150721 Gender pay gap
  • The gap is narrowing… What is the gender pay gap? The most commonly used measure is the percentage difference between the median gross hourly pay of men and women working fulltime, excluding overtime. The Office for National Statistics explains it all here. It currently stands at 9.4 per cent, which sounds pretty high – and it is, if you’re on the wrong side of that gap – but, according to the ONS, it’s actually the lowest figure on record. Back in 1997, it was 17.4 per cent.
  • …despite public sector job cuts. This milestone has been reached despite the loss of 415,000 public sector jobs over the past five years. You might expect this to widen the gender pay gap, as public sector jobs tend to be better paid and are disproportionately held by women. (Indeed, Northern Ireland has a negative gender pay gap – which is to say, women are higher earners – mostly because of its large public sector.) But it hasn’t. The forces closing the gap are outmuscling those trying to keep it open.
  • It’s actually worse for the well-paid. The 9.4 per cent figure is calculated using the average pay of the average man and women, but things look very different when we depart from that middleground. The graph at the top of this post shows the gap for nine different groups of earners, from the 10th percentile towards the bottom of the income scale to the 90th percentile towards the top. You’ll notice that the widest gap, of 18.3 per cent, is between the highest-earning men and women. That’s 12.3 percentage points greater than the gap between the lowest earners.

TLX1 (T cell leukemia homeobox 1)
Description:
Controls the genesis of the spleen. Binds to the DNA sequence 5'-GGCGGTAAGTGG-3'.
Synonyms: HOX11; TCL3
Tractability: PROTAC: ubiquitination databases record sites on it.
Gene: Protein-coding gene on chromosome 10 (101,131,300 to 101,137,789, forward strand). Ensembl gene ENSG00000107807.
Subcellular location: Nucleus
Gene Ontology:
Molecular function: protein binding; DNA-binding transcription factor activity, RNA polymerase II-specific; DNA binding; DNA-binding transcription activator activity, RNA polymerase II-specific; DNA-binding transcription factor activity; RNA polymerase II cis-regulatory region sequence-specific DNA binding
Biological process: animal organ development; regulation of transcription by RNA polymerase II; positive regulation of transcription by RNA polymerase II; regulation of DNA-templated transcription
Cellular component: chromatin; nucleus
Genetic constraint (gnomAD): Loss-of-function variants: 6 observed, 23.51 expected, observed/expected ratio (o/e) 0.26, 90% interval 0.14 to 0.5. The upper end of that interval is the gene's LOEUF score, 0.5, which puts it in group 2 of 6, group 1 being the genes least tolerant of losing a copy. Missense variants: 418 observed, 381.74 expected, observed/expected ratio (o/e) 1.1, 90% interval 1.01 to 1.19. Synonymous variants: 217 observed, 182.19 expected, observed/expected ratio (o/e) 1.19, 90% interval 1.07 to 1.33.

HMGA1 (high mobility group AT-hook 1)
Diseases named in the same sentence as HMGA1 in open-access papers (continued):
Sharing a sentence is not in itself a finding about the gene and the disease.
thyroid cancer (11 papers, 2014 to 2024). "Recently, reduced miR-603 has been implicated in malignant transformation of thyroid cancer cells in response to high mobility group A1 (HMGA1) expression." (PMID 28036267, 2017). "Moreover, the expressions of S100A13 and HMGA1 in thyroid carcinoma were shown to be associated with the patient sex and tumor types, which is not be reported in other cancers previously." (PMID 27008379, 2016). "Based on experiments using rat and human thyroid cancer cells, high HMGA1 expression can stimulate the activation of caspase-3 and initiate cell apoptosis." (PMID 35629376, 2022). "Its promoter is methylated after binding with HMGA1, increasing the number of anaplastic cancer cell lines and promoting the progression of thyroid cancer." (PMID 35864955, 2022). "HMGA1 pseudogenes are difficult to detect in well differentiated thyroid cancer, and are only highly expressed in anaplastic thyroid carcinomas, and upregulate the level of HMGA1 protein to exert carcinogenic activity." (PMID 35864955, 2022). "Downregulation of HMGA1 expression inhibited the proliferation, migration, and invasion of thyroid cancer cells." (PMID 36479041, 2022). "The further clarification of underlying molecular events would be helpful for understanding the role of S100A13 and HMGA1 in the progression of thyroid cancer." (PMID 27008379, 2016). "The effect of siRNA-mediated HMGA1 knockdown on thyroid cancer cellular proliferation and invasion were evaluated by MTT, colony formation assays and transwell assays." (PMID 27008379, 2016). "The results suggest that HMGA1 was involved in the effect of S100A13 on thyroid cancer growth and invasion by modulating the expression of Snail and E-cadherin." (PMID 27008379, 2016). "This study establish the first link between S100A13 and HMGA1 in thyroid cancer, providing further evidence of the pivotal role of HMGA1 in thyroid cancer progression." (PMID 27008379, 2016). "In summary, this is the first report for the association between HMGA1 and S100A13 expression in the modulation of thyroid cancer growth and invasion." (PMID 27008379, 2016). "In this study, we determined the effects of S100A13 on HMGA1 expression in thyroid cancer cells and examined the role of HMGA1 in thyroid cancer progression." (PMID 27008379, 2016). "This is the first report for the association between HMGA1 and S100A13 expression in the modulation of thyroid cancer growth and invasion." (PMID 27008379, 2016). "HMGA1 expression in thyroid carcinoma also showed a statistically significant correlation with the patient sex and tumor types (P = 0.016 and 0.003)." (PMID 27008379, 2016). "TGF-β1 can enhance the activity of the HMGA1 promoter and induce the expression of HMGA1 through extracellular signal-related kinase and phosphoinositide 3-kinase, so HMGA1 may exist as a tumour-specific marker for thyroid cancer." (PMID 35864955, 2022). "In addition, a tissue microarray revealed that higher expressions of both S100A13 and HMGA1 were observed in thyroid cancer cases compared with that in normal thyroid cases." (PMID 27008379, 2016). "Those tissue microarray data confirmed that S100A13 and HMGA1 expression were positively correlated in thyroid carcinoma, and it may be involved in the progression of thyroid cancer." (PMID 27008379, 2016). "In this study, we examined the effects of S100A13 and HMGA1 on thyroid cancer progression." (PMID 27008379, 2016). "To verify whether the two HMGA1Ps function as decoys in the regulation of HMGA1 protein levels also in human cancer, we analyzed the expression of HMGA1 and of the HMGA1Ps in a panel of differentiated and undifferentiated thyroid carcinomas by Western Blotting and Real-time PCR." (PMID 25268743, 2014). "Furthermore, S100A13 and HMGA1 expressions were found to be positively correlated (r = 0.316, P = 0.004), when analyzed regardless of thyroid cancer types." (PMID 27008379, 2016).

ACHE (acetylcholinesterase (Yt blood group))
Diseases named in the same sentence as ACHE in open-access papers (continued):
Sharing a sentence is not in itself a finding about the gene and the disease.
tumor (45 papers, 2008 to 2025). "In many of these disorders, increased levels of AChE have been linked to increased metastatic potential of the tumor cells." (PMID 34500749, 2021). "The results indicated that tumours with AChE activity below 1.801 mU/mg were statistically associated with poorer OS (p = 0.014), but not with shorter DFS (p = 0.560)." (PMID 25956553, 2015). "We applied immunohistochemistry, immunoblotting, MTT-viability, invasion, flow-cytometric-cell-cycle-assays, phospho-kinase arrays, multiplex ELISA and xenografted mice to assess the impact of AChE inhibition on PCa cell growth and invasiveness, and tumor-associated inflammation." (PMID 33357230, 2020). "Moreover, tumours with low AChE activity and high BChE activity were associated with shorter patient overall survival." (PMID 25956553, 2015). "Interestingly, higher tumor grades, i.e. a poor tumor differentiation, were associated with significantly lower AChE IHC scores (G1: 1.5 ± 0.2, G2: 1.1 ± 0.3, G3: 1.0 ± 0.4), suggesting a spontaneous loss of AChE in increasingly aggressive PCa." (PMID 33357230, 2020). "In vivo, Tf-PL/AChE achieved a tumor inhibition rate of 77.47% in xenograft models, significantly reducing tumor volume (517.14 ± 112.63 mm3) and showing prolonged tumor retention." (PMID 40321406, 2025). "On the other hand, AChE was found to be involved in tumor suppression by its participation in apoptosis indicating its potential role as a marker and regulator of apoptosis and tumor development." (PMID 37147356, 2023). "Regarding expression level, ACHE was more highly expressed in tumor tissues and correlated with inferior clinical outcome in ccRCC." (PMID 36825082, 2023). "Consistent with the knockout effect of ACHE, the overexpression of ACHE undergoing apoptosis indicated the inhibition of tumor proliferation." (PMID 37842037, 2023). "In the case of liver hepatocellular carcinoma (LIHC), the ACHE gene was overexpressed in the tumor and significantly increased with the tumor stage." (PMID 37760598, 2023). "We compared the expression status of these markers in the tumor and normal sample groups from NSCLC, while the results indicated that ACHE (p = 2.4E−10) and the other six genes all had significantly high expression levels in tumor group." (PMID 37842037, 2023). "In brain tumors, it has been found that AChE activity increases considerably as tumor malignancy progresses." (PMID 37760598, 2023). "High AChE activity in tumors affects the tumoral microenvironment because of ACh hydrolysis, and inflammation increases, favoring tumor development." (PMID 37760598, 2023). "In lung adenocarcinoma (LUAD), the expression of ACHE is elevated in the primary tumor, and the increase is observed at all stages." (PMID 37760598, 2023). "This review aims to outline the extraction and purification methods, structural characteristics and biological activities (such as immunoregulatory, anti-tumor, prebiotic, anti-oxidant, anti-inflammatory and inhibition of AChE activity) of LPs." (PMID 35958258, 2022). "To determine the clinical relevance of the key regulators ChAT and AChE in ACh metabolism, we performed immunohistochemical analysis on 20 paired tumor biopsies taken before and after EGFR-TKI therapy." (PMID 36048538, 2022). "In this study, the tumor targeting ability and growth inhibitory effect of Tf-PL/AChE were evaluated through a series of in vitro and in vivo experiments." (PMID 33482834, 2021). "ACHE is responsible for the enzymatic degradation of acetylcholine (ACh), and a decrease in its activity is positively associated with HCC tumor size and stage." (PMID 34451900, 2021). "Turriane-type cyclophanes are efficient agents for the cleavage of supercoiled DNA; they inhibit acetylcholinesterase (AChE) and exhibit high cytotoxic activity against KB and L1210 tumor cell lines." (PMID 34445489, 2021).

• But why? There’s a complex latticework of explanations for the gender pay gap, but one strand always sticks out: kids. In their twenties, and to a lesser degree in their thirties, women may even earn more than most men. But that ends abruptly in their forties, when the gap expands to 13.6 per cent in the men’s favour. This is most likely caused by the onset of family. In any case, it suggests that women aren’t benefitting as much from the higher earnings that experience can bring.
  • Will a National Living Wage help? The reason I mention all this is the National Living Wage, which David Cameron is selling as a means of closing the gender pay gap still further. It’s true that the majority of those who will benefit are women in lower-paid jobs, but they’re not as far behind the men as their higher paid sisters. It could be that the Government’s less heralded policies, such as greater transparency from companies with more than 250 employees, will have more of an effect.

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